Lets just say that something magical happens to a fatty chunk of pork shoulder or boston butt when it goes into the crock pot for 6 or 8 hours. Even my darling, adolescent, loving, sweet, wonderful, adorable brat of a  step-daughter asks for this dish regularly. Rubbed with a beautiful spice mix I have developed (mild chili powder, cumin, smoked paprika, ground mustard seed, granulated garlic & onion, ground coriander seed, and salt) this relatively cheap cut of meat becomes an intensely flavorful pile of porky deliciousness that my family adores. Most often, we stuff it into fresh tortillas with refried beans, spanish style rice, sauteed veggies and other favorite condiments. I call it our “make your own fajitas” meal.

So I had to prove to myself that pulled pork would make the grade coming out of the SVS. For this experiment, I just happened to have a beautiful chunk of Red Wattle in my freezer, perfect for the main ingredient in our fajita fest. I thawed that chubby chunk-o-piggy out and rubbed my spice mix all over the surface of the roast with abandon before bagging it up with my Food Saver. Many sous vide recipes talk about how you have to use a little restraint with spices when cooking by this method but I have found this applies to only a limited range of items. This includes some herbs, especially bay and rosemary, and garlic (which I am, alas, unable to eat much of anyway). I was not worried about overdoing my pork rub. I set the water oven on 60C (140F) and put the sealed up meat in to cook for 48 hours!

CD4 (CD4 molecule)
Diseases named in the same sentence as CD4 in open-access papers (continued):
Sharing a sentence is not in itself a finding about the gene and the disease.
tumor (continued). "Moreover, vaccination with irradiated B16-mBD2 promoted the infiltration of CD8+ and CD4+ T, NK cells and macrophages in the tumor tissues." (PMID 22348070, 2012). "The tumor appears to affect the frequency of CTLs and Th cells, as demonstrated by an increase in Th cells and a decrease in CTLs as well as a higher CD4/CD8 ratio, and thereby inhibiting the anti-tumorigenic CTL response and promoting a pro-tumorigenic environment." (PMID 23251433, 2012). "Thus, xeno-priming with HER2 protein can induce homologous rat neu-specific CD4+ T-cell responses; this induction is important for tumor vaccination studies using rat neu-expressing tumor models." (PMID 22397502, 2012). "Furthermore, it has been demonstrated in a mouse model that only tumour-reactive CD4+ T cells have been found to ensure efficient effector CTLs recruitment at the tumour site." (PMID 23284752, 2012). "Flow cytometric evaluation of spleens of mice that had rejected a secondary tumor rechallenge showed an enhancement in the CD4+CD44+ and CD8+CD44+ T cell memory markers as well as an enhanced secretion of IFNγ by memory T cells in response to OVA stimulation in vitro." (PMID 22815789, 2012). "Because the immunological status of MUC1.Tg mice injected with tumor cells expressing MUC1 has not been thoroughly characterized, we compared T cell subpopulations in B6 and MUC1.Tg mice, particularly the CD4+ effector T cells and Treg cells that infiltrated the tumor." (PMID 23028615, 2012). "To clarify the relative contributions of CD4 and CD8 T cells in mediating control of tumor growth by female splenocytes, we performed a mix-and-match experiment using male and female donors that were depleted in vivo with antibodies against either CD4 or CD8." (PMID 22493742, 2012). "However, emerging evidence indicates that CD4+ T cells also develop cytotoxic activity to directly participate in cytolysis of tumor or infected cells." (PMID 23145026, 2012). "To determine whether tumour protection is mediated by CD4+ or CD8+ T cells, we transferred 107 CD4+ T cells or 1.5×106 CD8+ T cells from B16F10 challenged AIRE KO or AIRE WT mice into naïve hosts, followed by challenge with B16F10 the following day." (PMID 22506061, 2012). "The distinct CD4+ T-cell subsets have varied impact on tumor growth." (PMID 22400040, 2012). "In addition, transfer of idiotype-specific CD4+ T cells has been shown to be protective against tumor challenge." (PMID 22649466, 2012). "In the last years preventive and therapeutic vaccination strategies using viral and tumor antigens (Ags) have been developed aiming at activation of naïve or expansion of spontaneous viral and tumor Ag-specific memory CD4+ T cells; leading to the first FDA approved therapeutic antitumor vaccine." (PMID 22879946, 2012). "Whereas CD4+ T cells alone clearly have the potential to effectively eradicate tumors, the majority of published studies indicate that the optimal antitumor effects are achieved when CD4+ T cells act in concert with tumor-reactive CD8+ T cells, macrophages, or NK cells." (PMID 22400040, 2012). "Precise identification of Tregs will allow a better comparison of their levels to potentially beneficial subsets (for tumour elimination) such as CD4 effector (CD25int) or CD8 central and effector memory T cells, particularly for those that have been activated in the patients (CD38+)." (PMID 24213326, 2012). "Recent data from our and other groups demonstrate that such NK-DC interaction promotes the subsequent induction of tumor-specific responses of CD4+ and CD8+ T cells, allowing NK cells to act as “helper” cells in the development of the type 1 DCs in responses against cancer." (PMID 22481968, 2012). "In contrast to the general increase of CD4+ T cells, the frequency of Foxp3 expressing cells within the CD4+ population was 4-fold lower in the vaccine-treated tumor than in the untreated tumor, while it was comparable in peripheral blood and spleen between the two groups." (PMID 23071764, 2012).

The results were, if I may say, award winning. Better than out of the crock pot, by far, the pork was tender, exceptionally moist, just the right doneness and orgasmically flavorful. There was not a trace of dryness as is often the case with the slow cooker. The meat pulled away from the fat very easily so that in the end we were left with a much more low calorie version of our old crock pot standard. The spice rub gave the meat a wonderful, smokey, complex flavor that was exactly what we had come to love. One interesting thing is that we poured a couple of cups of spicy meat juice out of the cooking pouch. I froze this wonderful liquid figuring that it will make a delicious sauce for a chop or tenderloin in the future.

Say bye bye, crock pot!

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Filed under Cooking, Pork, Shoulder, Sous Vide, sous vide cooking, Sous Vide Supreme, water oven